Sosa buries baseball in avalanche of non-surprise

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Judging by reaction around baseball, Sammy Sosa testing positive for steroids
(just a report at this point, mind you) is akin to saying the Yankees
have a big payroll. Is anyone surprised? Ummm … that would be a big fat
no.

In fact, surprise was the word of the day. A sampling …

  • Lance Berkman is not at all surprised:
    “That’s not that surprising at all. There are just certain guys that
    you pretty much know without coming out and making an out and out
    accusation, but it does not surprise me, not even a little bit.”

  • Don’t even try to throw a surprise party for Aramis Ramirez:
    “Nothing surprises me anymore. Everybody talked about it, but I played
    with him for two years here and I never saw him do anything wrong.”

  • Joe Torre is surprised when his own player gets caught, but not
    by anyone else: “As far as being surprised, I was surprised with Manny.
    And after that, I mean, how can you be surprised anymore? After Manny,
    how can you be surprised?”

  • Lou Piniella is surprised you would even ask him about it:
    “I don’t know that much about it. Maybe if managers had been trained a
    little more in these areas, I could answer better, but I don’t know. I
    wouldn’t know a steroid from a reefer.”

  • After dealing with A-Rod and now Sosa, Rangers GM Jon Daniels seems to wish he could be surprised:
    “But it’s the same reaction as I had with Alex [Rodriguez]. You hope
    it’s not true. But, unfortunately, nothing would surprise all of us at
    this point.”

  • Don Mattingly hopes these non-surprise surprises are going to soon come to an end:
    “I don’t think it surprises anybody any more. I think it’s good that
    we’ve got a policy in place. … “Obviously, there’s a lot of guys. I’d
    just go ahead — if there’s 103 guys, let’s get ’em all out. We’ll know
    who’s who and go from there. We’ll get it over with.”

  • White Sox broadcaster Steve Stone is surprised that Sosa drew attention to himself:
    “I’m kind of surprised that he came out for an official retirement,
    because sometimes when you do that and make a comment as he made, it
    has ramifications that you can’t foresee and in this case, these are
    some of the ramifications.”

  • And perhaps most surprising is the reaction of Angels reliever Darren Oliver:
    “Better him than me. He’s the one who has to deal with it. It seems
    like if you are caught with this, you can kiss the Hall of Fame
    goodbye.”

    You want a surprise? Oliver might now have a better chance than Sosa
    at the Hall of Fame. I don’t think anyone would have expected something
    like that.

  • Jason Kipnis could join Team Israel for 2017 World Baseball Classic

    CLEVELAND, OH - NOVEMBER 02:  Jason Kipnis #22 of the Cleveland Indians throws during batting practice prior to Game Seven of the 2016 World Series against the Chicago Cubs at Progressive Field on November 2, 2016 in Cleveland, Ohio.  (Photo by Gregory Shamus/Getty Images)
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    With the 2017 World Baseball Classic around the corner, Team Israel has reportedly reached out to Indians second baseman Jason Kipnis, per MLB Network’s Jon Morosi. Tournament rules stipulate that a player’s roster eligibility can be achieved in one of several ways: they were born in the country in question or hold citizenship/permanent legal residence there (or are simply capable of qualifying for citizenship), or one of their parents was born in the country or holds citizenship/permanent legal residence there.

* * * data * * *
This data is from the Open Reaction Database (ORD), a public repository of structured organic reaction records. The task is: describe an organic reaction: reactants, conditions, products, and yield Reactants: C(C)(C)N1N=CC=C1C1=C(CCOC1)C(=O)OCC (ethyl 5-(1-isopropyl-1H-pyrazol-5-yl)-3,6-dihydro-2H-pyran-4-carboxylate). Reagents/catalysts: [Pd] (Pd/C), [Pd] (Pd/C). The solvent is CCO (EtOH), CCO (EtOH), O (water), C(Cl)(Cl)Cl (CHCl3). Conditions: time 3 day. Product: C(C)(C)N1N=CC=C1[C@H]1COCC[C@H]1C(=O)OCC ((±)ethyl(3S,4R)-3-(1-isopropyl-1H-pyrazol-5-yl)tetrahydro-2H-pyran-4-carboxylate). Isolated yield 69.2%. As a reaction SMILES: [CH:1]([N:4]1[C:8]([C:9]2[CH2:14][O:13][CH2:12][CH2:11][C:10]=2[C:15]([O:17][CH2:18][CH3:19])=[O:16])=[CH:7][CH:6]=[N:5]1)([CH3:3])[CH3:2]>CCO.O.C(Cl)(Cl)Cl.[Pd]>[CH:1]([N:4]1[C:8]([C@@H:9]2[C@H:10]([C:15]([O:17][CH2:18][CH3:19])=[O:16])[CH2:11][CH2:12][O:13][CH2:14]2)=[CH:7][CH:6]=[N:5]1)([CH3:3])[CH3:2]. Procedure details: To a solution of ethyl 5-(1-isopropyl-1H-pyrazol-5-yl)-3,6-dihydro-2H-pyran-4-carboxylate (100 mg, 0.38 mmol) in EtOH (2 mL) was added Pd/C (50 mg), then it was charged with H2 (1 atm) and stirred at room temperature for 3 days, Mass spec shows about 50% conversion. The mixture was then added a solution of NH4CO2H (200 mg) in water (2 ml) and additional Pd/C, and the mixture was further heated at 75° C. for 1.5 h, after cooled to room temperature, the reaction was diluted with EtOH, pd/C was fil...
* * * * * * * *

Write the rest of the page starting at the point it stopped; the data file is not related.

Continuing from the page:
For Kipnis, it’s the latter. Kipnis’ father, Mark Kipnis, is Jewish. That gives Kipnis the status he needs to suit up for Team Israel, despite the fact that he is a practicing Roman Catholic. He has yet to confirm or deny his participation in the competition.

    Fifteen players have confirmed for Team Israel so far, including Mets’ infielder/outfielder Ty Kelly and free agents Sam Fuld, Nate Freiman, Jason Marquis and Jeremy Bleich. Per MLB.com’s Chad Thornburg, eight minor leaguers will also appear for the team. Like Kipnis, at least three other major leaguers are eligible for Team Israel’s roster but have yet to accept or decline involvement in the WBC: Dodgers center fielder Joc Pederson, Mariners infielder/outfielder Danny Valencia and free agent left-hander Craig Breslow.

    Rangers to sign James Loney to minor league deal

    SAN FRANCISCO, CA - AUGUST 21: James Loney #28 of the New York Mets tosses to first base against the San Francisco Giants during the second inning at AT&T Park on August 21, 2016 in San Francisco, California.  The New York Mets defeated the San Francisco Giants 2-0. (Photo by Jason O. Watson/Getty Images)
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    Free agent first baseman James Loney has reportedly signed a minor league deal with the Rangers, per FanRag Sports’ Jon Heyman. The deal includes an invite to spring training and a $1 million salary if he makes the major league roster in 2017.

    Loney picked up a one-year stint and starting role with the Mets in 2016, slashing .265/.307/.397 with nine home runs in 336 PA. While his numbers were down a hair from the .280/.322/.357 batting line he produced with the Rays in 2015, he provided the Mets with a necessary, if underwhelming upgrade over an injured Lucas Duda through most of the season.

    The 32-year-old infielder is expected to have some competition at first base, with at least five other candidates in the mix: Jurickson Profar, Ronald Guzman, Ryan Rua, Joey Gallo and Josh Hamilton. Rumor has it that the team is planning on platooning Rua and Profar in 2017, barring any impressive breakouts or injuries during spring training, though Loney could still provide the club with some veteran depth and a decent left-handed bat off the bench.